LinkedIn Executive Joins Ethereum Based Global ISP Project Iungo – Trustnodes

LinkedIn Executive Joins Ethereum Based Global ISP Project Iungo


Dylan Sharkey, who joined LinkedIn before its successful IPO in 2011 and was assigned to launch the Dubai office as employee number two, – scaling it up to over 100 employees – has left the company to join a new start-up that aims to form an ethereum based global ISP.

Iungo, plans to bootstrap a global community that contributes to a distributed wireless internet service provider by individuals and businesses installing public Wi-Fi access points on their premises and/or running parts of the service infrastructure.

The market is primarily mobile phones, which despite costing $40 a month or more, still provide extremely limited bandwidth, requiring $10 or so for 1GB of data, at least in Europe.

Moreover, few, if any of the big ones, provide unlimited bandwidth smart phone contracts, unless the cost is exorbitantly high. In great contrast to desktop computers which have enjoyed unlimited internet for a decade or more.

Iungo says the reason might be monopolies, with the start-up stating that “the majority of Internet service providers are multi billion dollar telecommunications companies like AT&T, Verizon and China mobile.”

However, that can be overcome by individuals or businesses, in effect, sharing their bandwidth through an access point router, so allowing anyone, for a price, to tap into it.

There are already networks that do so, with FON potentially being better known, but their prices are prohibitively expensive. Iungo, in contrast, incorporates a competitive aspect between the bandwidth providers within the distributed network, allowing you to choose which one you’d like.

Iungo in a nutshell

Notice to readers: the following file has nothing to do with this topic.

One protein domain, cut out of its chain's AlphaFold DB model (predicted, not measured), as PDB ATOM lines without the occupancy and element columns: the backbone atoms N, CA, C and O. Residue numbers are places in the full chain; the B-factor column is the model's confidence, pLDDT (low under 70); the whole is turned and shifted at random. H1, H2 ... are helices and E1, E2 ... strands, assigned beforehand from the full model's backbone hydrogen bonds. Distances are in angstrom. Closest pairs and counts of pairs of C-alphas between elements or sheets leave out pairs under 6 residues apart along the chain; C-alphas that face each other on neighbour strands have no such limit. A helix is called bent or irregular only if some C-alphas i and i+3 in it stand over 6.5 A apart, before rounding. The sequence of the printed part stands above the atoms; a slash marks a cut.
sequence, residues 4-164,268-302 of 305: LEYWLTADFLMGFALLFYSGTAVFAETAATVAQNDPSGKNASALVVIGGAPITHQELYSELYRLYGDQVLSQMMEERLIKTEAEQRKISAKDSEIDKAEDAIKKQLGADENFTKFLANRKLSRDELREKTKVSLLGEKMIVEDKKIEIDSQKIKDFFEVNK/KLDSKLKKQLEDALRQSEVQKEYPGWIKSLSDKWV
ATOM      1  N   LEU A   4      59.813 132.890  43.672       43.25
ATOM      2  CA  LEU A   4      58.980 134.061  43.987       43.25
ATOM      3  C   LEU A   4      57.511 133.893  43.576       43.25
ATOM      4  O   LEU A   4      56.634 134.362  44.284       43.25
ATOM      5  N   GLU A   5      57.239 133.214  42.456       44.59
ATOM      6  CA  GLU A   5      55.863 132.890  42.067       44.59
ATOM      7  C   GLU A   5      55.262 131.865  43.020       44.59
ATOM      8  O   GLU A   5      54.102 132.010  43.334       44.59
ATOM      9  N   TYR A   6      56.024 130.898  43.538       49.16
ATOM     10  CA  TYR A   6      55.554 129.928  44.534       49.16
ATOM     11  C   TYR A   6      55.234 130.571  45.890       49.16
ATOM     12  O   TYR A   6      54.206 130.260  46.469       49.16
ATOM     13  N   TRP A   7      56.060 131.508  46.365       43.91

The underlying technicalities are complex, with the takeaway being that this isn’t an ISP itself, but a distributed network built on top of current infrastructure. The start-up says:

“Wi-Fi access will be delivered by Wi-Fi access points installed and operated by service providers (IUNGO community members). Access points will provide customer devices with physical access to the Internet directly, via existing connections to Internet Service Providers or indirectly via transport gateways operated by service providers having carrier status.

Due to limited hardware resources, access points will offload all end-user identity verification and payment transaction to service gateways. Service gateways will store configuration and state information of all paired access points/site controllers, and will provide database replicas of all deployment sites, proxy reputation feedback data and in concert with wallets will participate in off-chain state channel based micropayment transactions and will be interacting with the Token contract on-chain.

Each service gateway will embed an Ethereum node and will interact with smart contracts on the Ethereum platform on behalf of the wallets. Anyone conforming to the qualification requirements and IUNGO operations rules will be able to operate service gateways and reap the associated rewards.

Service gateway operators will be able to define their own schemes for how they compensate service providers for services rendered. IUNGO ORG will be operating the service gateways taking fixed commission from actual payments received from consumers.”